Business consulting services
Our business consulting services can help you improve your operational performance and productivity, adding value throughout your growth life cycle.
Business process solutions
We can help you identify, understand and manage potential risks to safeguard your business and comply with regulatory requirements.
Business risk services
The relationship between a company and its auditor has changed. Organisations must understand and manage risk and seek an appropriate balance between risk and opportunities.
As organisations become increasingly dependent on digital technology, the opportunities for cyber criminals continue to grow.
Forensic and investigation services
At Grant Thornton, we have a wealth of knowledge in forensic services and can support you with issues such as dispute resolution, fraud and insurance claims.
Mergers and acquisitions
Globalisation and company growth ambitions are driving an increase in M&A activity worldwide. We work with entrepreneurial businesses in the mid-market to help them assess the true commercial potential of their planned acquisition and understand how the purchase might serve their longer- term strategic goals.
Recovery and reorganisation
Workable solutions to maximise your value and deliver sustainable recovery
Transactional advisory services
We can support you throughout the transaction process – helping achieve the best possible outcome at the point of the transaction and in the longer term.
We provide a wide range of services to recovery and reorganisation professionals, companies and their stakeholders.
The International Financial Reporting Standards (IFRS) are a set of global accounting standards developed by the International Accounting Standards Board (IASB) for the preparation of public company financial statements. At Grant Thornton, our IFRS advisers can help you navigate the complexity of financial reporting from IFRS 1 to IFRS 17 and IAS 1 to IAS 41.
Audit quality monitoring
Having a robust process of quality control is one of the most effective ways to guarantee we deliver high-quality services to our clients.
Global audit technology
We apply our global audit methodology through an integrated set of software tools known as the Voyager suite.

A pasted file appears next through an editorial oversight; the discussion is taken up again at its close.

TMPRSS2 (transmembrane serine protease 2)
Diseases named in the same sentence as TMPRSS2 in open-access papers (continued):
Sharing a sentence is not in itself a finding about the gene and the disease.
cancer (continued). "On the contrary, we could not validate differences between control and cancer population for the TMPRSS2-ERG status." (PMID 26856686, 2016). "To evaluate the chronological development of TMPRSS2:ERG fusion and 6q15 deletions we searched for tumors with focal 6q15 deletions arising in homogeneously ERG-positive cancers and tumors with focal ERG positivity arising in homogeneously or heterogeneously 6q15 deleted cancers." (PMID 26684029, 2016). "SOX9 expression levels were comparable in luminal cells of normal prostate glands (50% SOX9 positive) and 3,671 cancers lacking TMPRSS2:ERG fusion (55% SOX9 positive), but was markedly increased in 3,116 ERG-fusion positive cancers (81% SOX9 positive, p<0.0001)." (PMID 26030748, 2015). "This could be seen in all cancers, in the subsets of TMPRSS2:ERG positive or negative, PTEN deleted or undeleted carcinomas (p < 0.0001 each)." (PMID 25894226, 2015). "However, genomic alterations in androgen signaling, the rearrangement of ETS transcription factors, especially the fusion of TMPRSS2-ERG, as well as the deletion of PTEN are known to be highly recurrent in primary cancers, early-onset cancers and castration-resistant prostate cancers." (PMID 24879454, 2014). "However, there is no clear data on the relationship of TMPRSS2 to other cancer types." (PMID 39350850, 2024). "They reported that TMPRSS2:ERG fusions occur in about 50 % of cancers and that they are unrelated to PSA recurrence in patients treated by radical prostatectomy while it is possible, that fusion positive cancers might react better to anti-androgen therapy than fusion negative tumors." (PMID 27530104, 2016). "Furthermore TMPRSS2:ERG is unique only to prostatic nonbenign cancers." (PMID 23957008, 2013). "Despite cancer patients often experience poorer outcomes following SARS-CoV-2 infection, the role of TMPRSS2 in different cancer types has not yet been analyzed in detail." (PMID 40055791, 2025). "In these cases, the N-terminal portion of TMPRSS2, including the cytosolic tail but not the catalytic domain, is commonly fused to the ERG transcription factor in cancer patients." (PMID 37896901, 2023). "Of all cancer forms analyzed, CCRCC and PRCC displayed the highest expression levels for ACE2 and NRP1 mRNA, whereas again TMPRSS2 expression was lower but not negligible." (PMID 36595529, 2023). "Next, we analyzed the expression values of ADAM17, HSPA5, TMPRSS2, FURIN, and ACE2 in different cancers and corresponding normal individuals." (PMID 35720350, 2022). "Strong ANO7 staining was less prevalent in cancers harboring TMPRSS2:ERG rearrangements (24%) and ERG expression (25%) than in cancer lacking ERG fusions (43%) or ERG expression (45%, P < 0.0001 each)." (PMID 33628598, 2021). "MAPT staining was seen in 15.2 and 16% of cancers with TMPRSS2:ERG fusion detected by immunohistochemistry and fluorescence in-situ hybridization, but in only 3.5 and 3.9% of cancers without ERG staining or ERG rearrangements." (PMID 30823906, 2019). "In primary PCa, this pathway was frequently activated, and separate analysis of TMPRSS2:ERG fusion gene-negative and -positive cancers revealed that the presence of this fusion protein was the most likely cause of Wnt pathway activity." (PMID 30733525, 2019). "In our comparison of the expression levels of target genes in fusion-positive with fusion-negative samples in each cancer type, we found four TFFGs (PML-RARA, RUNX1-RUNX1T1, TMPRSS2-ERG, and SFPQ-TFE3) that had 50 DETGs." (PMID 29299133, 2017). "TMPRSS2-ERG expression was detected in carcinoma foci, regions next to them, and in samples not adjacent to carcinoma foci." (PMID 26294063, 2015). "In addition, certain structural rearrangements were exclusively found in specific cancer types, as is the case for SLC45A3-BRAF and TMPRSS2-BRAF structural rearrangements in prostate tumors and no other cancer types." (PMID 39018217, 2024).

Corporate and business tax
Our trusted teams can prepare corporate tax files and ruling requests, support you with deferrals, accounting procedures and legitimate tax benefits.
Direct international tax
Our teams have in-depth knowledge of the relationship between domestic and international tax laws.
Global mobility services
Through our global organisation of member firms, we support both companies and individuals, providing insightful solutions to minimise the tax burden for both parties.
Indirect international tax
Using our finely tuned local knowledge, teams from our global organisation of member firms help you understand and comply with often complex and time-consuming regulations.
Innovation and investment incentives
Dynamic businesses must continually innovate to maintain competitiveness, evolve and grow. Valuable tax reliefs are available to support innovative activities, irrespective of your tax profile.
Private client services
Our solutions include dealing with emigration and tax mitigation on the income and capital growth of overseas assets.
The laws surrounding transfer pricing are becoming ever more complex, as tax affairs of multinational companies are facing scrutiny from media, regulators and the public
Tax policies are constantly evolving and there are a number of complex changes on the horizon that could significantly affect your business.
Outsourcing Changes to the Outsourcing legislation, specifically when offshoringSignificant changes to the dynamic of the financial services sector in recent years have shifted the paradigms in how we work. The increased digitisation of the workforce, changes in business models, globalisation, and remote working capabilities have led to a new approach to the delivery of services.
Asset management Inflation and tax planningThe recent onset of rapid inflation is an unwelcome development that is having a widespread impact on US businesses and tax planning.
European business optimism is at a record high. This is contributing to a sense of resilience in the face of powerful political forces such as Brexit and EU integration. But the rise of populism is a concern, which businesses cannot ignore when forming business plans for the coming years.
European Union business optimism sits at net 60%.[i] This is the highest figure recorded in 15 years of research. And while confidence is broad-based, the re-emergence of France in recent months is emblematic of Europe more widely.
In May last year, Emmanuel Macron became France’s youngest ever President. Since then, he has taken as an increasingly prominent role on the world stage. Look at his leadership role in publicly criticising the US pulling out of the Paris climate change accord for evidence.[ii]
If Tony Blair represented Europe through his relationship with George W Bush, and Angela Merkel did so with Barack Obama, Macron seems to be doing the same with Donald Trump.